Lentiviral Vectors and Cystic Fibrosis Gene Therapy
AbstractCystic fibrosis (CF) is a chronic autosomic recessive syndrome, caused by mutations in the CF Transmembrane Conductance Regulator (CFTR) gene, a chloride channel expressed on the apical side of the airway epithelial cells. The lack of CFTR activity brings a dysregulated exchange of ions and water through the airway epithelium, one of the main aspects of CF lung disease pathophysiology. Lentiviral (LV) vectors, of the Retroviridae family, show interesting properties for CF gene therapy, since they integrate into the host genome and allow long-lasting gene expression. Proof-of-principle that LV vectors can transduce the airway epithelium and correct the basic electrophysiological defect in CF mice has been given. Initial data also demonstrate that LV vectors can be repeatedly administered to the lung and do not give rise to a gross inflammatory process, although they can elicit a T cell-mediated response to the transgene. Future studies will clarify the efficacy and safety profile of LV vectors in new complex animal models with CF, such as ferrets and pigs. View Full-Text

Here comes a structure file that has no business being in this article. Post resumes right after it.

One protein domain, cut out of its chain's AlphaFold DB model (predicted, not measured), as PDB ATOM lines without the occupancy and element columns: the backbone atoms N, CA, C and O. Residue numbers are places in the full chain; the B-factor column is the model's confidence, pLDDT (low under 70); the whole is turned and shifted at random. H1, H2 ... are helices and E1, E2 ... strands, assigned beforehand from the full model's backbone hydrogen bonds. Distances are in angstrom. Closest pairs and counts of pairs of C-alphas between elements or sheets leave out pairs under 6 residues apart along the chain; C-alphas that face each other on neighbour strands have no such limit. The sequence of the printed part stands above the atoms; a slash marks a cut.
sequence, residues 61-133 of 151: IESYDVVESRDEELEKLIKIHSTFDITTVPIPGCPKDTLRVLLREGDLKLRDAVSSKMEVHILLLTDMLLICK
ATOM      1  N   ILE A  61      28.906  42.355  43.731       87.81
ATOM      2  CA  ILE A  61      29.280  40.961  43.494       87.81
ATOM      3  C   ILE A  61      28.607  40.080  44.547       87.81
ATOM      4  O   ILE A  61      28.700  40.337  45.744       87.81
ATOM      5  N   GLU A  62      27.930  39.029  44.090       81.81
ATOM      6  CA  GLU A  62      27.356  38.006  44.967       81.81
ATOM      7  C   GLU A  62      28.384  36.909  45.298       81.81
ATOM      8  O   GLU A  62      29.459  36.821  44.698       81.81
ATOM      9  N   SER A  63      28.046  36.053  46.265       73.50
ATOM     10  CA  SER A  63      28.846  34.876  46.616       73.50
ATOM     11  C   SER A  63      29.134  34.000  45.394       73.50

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Castellani, S.; Conese, M. Lentiviral Vectors and Cystic Fibrosis Gene Therapy. Viruses 2010, 2, 395-412.
Castellani S, Conese M. Lentiviral Vectors and Cystic Fibrosis Gene Therapy. Viruses. 2010; 2(2):395-412.Chicago/Turabian Style
Castellani, Stefano; Conese, Massimo. 2010. "Lentiviral Vectors and Cystic Fibrosis Gene Therapy." Viruses 2, no. 2: 395-412.